Top 5 Search Engine Hacks for Teachers

Search engines are simple but powerful.  Most teachers just type in a question and begin to scroll for the best match. But did you know there are ways to ask better questions and filter your queries?

ThinkFives identified these Top 5 tips that can help teachers search more quickly and more efficiently using Google Chrome, Edge, Safari or any other search engine. And the best thing about all of these is that they’re simple to use and can benefit you for years to come.

Search Using Phrases

Search Using Phrases

Search engines are very flexible. They know you may not find what you want by searching only a single word or phrase. Thus, they let you search using phrases and questions. Google calls these “long-tail” keywords and they can deliver much more targeted search results.

By using this tip, you can narrow down your search to help you find exactly what you’re looking for. Here are some examples:

Teacher Examples:

What is the best kindergarten assessment tool for teachers?

  • In this case, Google is searching for three things: assessment, kindergarten, and teachers.
  • The result it brings up in the featured box is “ESGI” (as we would expect) and related questions that “People also ask.”
  • Using at least three to five words in a search is a great way to get better results.
Use Quotes for an Exact Match

Use Quotes for an Exact Match

Do you have a specific idea of what you’re searching for? Then simply put that word or phrase in quotes.  Unlike “air quotes”, these actually do something.

When you put your search parameters in quotes, it tells the search engine to search for the whole phrase exactly as entered. Without quotes, the search engine will provide sites with all of the words in perhaps a different order or just some of the words.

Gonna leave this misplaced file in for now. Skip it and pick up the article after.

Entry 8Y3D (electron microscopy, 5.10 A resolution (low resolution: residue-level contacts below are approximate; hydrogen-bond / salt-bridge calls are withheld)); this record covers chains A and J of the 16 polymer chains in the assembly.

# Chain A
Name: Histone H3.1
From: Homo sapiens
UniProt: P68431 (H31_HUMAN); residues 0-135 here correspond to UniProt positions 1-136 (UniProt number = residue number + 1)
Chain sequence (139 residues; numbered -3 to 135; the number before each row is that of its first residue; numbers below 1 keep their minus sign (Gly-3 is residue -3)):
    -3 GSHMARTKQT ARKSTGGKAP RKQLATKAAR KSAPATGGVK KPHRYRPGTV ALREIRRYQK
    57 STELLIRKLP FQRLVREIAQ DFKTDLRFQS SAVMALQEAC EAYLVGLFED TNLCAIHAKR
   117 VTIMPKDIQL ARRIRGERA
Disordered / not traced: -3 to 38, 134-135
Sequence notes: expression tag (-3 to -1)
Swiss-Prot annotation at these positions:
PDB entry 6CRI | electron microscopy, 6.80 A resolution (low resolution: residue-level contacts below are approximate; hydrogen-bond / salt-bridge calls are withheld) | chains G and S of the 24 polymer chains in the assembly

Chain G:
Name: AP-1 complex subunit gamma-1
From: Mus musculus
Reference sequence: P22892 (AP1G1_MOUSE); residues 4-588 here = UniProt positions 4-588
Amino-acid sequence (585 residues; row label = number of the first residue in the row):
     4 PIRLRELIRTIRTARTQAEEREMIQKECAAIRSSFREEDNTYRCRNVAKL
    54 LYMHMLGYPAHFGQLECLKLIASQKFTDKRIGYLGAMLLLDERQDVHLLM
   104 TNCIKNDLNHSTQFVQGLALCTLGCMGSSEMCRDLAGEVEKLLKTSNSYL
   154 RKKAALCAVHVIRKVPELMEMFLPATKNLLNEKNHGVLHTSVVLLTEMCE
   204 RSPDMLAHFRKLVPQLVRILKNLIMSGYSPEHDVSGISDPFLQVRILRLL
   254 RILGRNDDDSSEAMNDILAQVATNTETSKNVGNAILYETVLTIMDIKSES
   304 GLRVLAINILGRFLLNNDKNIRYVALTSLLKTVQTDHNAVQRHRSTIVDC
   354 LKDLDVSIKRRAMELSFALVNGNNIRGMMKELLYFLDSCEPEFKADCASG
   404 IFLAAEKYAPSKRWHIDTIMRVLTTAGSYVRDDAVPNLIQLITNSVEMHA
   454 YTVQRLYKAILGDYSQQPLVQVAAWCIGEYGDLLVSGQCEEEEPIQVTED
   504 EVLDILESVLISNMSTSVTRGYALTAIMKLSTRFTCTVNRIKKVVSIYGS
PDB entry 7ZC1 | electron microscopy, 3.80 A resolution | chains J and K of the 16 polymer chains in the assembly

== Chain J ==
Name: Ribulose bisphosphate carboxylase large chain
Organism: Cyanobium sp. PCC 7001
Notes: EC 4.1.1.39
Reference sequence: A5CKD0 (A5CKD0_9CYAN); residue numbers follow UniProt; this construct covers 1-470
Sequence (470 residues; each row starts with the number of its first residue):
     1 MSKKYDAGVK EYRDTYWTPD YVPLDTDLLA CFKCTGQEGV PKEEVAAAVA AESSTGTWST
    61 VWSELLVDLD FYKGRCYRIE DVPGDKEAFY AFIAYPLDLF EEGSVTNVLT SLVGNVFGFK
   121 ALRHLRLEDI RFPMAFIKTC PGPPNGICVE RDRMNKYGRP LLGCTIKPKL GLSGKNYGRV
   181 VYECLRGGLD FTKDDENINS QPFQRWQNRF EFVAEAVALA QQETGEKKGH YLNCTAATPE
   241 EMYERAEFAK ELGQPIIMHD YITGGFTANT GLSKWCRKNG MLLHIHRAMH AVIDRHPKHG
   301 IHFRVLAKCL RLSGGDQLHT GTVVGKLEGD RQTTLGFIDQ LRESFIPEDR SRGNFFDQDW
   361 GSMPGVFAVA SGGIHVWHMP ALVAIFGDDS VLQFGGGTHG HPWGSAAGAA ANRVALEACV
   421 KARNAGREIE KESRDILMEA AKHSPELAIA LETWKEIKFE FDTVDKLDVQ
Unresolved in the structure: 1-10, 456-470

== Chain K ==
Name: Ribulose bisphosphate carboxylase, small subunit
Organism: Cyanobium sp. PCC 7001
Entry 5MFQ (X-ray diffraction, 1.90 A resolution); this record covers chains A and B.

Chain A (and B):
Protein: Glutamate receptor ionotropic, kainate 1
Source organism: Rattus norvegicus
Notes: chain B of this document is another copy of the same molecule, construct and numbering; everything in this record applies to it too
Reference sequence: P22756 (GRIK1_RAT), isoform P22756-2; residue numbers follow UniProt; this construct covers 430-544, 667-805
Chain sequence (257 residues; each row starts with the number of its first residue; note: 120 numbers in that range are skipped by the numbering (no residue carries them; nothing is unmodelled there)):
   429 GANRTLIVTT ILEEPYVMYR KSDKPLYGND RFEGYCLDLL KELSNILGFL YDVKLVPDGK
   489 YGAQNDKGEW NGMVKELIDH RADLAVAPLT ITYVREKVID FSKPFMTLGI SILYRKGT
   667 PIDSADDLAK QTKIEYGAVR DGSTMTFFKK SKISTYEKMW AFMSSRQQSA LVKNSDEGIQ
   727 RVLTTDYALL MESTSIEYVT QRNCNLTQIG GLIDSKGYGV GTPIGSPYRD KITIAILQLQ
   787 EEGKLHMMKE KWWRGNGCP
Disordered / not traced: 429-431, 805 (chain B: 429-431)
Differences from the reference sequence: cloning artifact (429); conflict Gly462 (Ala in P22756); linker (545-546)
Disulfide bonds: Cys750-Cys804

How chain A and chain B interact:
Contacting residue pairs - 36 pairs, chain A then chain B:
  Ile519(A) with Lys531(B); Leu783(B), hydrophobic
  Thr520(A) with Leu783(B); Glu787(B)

Teacher Examples:

Search for terms like these:

  • “The Cat in the Hat”
  • “Kindergarten Smorgasbord”
  • “Sunshine State Standards”
Use Hyphens to Exclude Words

Use Hyphens to Exclude Words

Sometimes you may find yourself searching for a word or phrase that has multiple meanings such as mustang horses. When you Google search for mustang, you may get results for both the animal and the car made by Ford. If you want to eliminate responses about the car, use the hyphen, and the engine will ignore content with cars and just return those about horses.

Teacher Examples:

  • School -fish (unless you’re a marine biologist in school)
  • Virus -software (for health class)
  • Airpods -ebay (if you’re looking for new ones)
Use Asterisks as Wildcards

Use Asterisks as Wildcards

Do you ever remember part of a book name, song or title?  With an asterisk wildcard, you can get a search result with only a partial search term. Here’s how it works.

When you use an asterisk in a search term, it will leave a placeholder that may be automatically filled by the search engine later. You simple put an “*” where you don’t know the word.

Teacher Examples:

  • Where The * Grows (will remind us it’s a red fern)
  • A * by any other name (will return sites on Shakespeare’s Romeo and Juliet)
  • Come * right now * me (will return the lyrics to the Beatles song, Come Together)
Try Shortcuts

Try Shortcuts

Google and other search engines have a lot of other handy shortcuts teachers can use. Here are just a few of the ones that we suggest you try.

  • Find the Weather: Enter Weather *zip code* and this will show you the weather in the given zip code. You can also use town and city names instead of area codes, but it may not be as accurate if there are multiple area codes in the city.
  • Do Math: Your search engine can be a simple calculator for you.  You forgot the order of operations? Try 3+2*4.   It knows it’s 11 and not 20.  It can even factor 2x+3=9 for example.
  • Get Definitions: Enter Define: *word* – This will display the definition of a word.  You can even type in Synonym *word* too.
  • Find the Time Anywhere: Enter Time *place* – This will display the time in whatever place you enter.  It’s great when trying to connect with people in other countries (or Arizona).
  • Convert Money: Need to convert money or metric units because the rest of the world doesn’t speak American?  No problem. Entering 10 miles to km will show you how many kilometers are in 10 miles and USD to British Pound Sterling will convert a US dollar to British pounds.

What Tips Do You Have for Better Searching?


  1. I always search with phrases. I haven’t tried using quotes, but I’m definitely gonna give that a try!

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